1. MICARES Framework – using the MICARES framework identify the communication preference for each person on the team.
  2. Brainstorming Sessions: Host brainstorming sessions where team members are encouraged to generate as many ideas as possible on a given topic. Use techniques like mind mapping or rapid ideation to spark creativity and inspire innovative thinking.

  3. Role-Playing Exercises: Organise role-playing exercises where team members take on different perspectives or personas related to a particular issue or challenge. This allows individuals to explore diverse viewpoints and understand alternative perspectives.

  4. Debate Competitions: Organise friendly debate competitions where team members argue for or against specific propositions or ideas. Encourage participants to research their arguments and present their viewpoints persuasively in a structured debate format.

  5. Problem-Solving Challenges: Present teams with real-world problems or challenges and challenge them to come up with creative solutions. Offer rewards or incentives for the most innovative or effective solutions, fostering healthy competition and collaboration.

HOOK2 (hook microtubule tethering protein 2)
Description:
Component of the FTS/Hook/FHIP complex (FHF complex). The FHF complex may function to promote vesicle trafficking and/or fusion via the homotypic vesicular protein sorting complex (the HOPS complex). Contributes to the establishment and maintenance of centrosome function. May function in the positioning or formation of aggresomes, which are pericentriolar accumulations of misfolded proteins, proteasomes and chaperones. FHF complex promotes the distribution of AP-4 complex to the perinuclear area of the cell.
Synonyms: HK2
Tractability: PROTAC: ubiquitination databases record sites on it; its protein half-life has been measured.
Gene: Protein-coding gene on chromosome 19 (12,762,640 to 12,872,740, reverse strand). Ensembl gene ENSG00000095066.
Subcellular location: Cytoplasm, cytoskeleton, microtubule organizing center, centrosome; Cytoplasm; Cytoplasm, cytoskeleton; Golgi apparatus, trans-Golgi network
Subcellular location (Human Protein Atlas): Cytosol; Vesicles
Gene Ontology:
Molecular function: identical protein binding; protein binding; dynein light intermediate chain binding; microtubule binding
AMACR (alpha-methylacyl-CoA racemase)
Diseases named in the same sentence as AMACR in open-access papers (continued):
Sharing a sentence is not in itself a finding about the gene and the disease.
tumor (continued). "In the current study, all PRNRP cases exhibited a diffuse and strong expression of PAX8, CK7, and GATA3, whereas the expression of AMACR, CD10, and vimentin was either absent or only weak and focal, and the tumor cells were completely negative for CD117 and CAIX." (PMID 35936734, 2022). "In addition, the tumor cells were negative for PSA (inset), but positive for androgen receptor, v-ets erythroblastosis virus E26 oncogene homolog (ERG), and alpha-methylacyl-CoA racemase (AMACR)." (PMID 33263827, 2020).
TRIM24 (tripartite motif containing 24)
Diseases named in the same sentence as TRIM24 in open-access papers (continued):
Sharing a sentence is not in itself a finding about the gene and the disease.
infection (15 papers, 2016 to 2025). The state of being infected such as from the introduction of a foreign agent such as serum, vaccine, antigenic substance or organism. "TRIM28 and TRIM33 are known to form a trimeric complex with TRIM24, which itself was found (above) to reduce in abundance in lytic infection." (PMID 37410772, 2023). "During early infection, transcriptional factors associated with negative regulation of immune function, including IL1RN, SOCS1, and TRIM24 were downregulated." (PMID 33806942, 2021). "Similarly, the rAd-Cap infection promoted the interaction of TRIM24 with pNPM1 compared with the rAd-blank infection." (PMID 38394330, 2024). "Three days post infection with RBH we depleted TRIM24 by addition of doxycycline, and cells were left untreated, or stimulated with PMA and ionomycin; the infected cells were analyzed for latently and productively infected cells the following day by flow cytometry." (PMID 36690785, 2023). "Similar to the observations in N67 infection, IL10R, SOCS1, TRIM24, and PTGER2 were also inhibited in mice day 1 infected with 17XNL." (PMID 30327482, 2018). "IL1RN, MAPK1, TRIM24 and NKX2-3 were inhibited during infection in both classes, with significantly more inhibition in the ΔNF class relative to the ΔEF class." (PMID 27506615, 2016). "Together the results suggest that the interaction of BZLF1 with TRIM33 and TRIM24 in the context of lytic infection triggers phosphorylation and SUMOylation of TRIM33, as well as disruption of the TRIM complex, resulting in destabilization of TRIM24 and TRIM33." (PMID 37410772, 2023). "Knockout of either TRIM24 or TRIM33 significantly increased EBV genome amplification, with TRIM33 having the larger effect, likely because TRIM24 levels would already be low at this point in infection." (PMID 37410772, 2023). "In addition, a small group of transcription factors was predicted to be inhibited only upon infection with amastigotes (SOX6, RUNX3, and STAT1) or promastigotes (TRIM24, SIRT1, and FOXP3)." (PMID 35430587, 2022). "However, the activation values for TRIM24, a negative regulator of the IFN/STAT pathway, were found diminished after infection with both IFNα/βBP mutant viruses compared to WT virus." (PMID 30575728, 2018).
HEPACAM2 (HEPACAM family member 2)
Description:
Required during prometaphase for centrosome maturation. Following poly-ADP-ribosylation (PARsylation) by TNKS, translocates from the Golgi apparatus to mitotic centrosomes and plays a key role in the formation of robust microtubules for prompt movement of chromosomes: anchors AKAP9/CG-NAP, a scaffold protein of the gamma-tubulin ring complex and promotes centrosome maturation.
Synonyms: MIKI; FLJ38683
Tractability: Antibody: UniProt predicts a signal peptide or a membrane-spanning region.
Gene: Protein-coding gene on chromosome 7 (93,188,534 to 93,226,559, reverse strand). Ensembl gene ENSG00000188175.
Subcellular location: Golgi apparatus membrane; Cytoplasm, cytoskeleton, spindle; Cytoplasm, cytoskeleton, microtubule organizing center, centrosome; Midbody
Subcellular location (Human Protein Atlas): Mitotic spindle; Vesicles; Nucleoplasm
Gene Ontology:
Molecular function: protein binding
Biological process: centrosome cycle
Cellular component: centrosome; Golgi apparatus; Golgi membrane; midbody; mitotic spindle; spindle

6. Gallery Walks: Set up a gallery walk where team members display their ideas or proposals on posters or whiteboards around the room. Allow participants to walk around, review each other’s ideas, and provide feedback or comments.

  7. Team Building Games: Incorporate team building games and activities that encourage collaboration, communication, and problem-solving. Games like escape rooms, scavenger hunts, or problem-solving challenges can promote teamwork and creativity.

  8. Mock Shark Tank: Organise a mock “Shark Tank” style pitch competition where team members present their ideas or projects to a panel of judges. Encourage creativity and innovation by providing opportunities for feedback and refinement.